he enjoyed it too. It was a very fine production.
There was something that made every singer that worked together with him especially happy. Everything would be more or less rehearsed and agreed upon how it was to be done. But then during theconcert, when Richter noticed, that the singer’s voice was better than it was at the rehearsals, he woulddemand more and would start to improvise if possible on the cembalo giving the Singer a sidewaysglance.And this feeling, that he thought you could manage it made you feel as though you were floating on air.You maybe achieved something, that you yourself had no idea that you were capable of, and then thatlook from him saying “you did it!”. These were moments with him that were simply superb. Rehearsalscould sometimes be extremely trying, but during a concert the situation arose where everything was just music. You no longer saw the audience, you floated on clouds. He was capable of creating such anatmosphere with both choir and orchestra as well, he could call forth these colours, create theseintensive contacts and everything was lit up and glowing.
1979 and 1980 I had quite a lot to do In April 1980 the last performance of the Matthäus Passion tookplace. I sang both parts, the evangelist and the tenor arias. A few weeks earlier the Johannes Passionhad taken place with Francisco Araiza as evangelist and myself singing the arias. But in the MatthäusPassion I took over everything. In December 1980 the Weihnachtsoratorium was performed here inMunich and in Salzburg in the big festival halls Then the second part of the Weihnachtsoratorium wasdue to follow on the 9
January 1981. I had a bad cold and had to cancel, and on 15
February everythingwas over and finished with.
Final B minor Mass
I don’t know, how many times I had sung the B-Minor Mass. It was the last performance in the summerof 1980. Many happy moments transpired there, the Benedictus or the Duet as well as all the otherwonderful Arias, that in his hands alone became formed and styled to an incredibly high standard.That’s what makes a good conductor, whether conducting an orchestra or as here conducting a choir.It’s the way he forms his instrument and produces what is possible. Partly too what he wants andenvisages for himself. The material is there, and what can be done with this material, that is theunbelievable giftedness, when something really out of the ordinary comes into being. He overlookednothing, he knew what he wanted and whoever did not or could not cooperate with him did not last forlong But his relationship to the choir, or to the orchestra and to the singers, was sometimes verystrained, but affection was always there somehow. And he had respect, unbelievable respect.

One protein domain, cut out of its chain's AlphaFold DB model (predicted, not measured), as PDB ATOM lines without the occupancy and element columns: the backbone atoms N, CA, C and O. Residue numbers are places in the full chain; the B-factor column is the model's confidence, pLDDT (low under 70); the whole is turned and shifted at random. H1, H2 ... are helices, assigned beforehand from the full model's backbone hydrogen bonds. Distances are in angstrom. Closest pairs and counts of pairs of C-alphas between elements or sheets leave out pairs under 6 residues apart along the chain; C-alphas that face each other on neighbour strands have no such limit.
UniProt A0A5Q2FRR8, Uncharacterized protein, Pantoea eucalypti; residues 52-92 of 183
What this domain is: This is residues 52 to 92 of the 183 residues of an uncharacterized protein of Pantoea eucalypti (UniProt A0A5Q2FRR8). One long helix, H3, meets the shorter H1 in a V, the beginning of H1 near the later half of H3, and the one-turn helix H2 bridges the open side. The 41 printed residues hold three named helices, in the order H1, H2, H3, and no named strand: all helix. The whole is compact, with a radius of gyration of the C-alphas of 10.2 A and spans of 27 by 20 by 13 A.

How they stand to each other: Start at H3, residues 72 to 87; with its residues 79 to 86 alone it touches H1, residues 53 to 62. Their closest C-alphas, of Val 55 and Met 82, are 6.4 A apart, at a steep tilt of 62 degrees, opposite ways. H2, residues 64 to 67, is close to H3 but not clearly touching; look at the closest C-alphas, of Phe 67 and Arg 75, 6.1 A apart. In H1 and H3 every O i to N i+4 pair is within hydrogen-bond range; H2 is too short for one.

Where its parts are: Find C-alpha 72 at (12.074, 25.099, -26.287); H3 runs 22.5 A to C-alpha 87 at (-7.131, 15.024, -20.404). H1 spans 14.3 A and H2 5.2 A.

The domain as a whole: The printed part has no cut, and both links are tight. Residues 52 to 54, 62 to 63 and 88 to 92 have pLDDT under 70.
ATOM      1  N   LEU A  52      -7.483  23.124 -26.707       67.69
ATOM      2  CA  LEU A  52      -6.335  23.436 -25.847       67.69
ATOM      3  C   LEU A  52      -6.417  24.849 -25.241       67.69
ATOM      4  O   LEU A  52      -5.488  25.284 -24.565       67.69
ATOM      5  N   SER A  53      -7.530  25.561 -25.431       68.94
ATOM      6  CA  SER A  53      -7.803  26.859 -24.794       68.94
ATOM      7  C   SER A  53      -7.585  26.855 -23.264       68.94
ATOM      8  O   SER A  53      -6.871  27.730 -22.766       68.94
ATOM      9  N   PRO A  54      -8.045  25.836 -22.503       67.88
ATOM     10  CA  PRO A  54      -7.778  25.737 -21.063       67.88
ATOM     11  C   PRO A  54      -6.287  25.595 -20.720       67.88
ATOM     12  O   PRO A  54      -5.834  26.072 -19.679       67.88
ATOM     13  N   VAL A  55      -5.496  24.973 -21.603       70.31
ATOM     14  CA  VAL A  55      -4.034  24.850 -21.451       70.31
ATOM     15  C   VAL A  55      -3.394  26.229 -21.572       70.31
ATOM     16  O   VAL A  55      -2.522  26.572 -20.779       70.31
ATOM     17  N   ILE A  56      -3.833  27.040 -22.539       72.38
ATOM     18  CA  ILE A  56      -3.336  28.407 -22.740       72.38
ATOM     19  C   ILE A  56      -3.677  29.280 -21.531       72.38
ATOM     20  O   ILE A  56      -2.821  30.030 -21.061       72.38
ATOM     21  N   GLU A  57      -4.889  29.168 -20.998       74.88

You didn’t want to disgrace yourself, you wanted to deliver the best possible result. And because of theway he was, you became just a tiny bit like a chameleon. You understood: yes that is the way he wantsit to be, and you went that way. And after a while, in the choir as well for example, everyone sang orinterpreted in a certain direction. When then the Maestro stood up there and heard everything andknew everything and is unbelievably precise then he can, naturally after a few years-it takes sometime- achieve a special timbre”.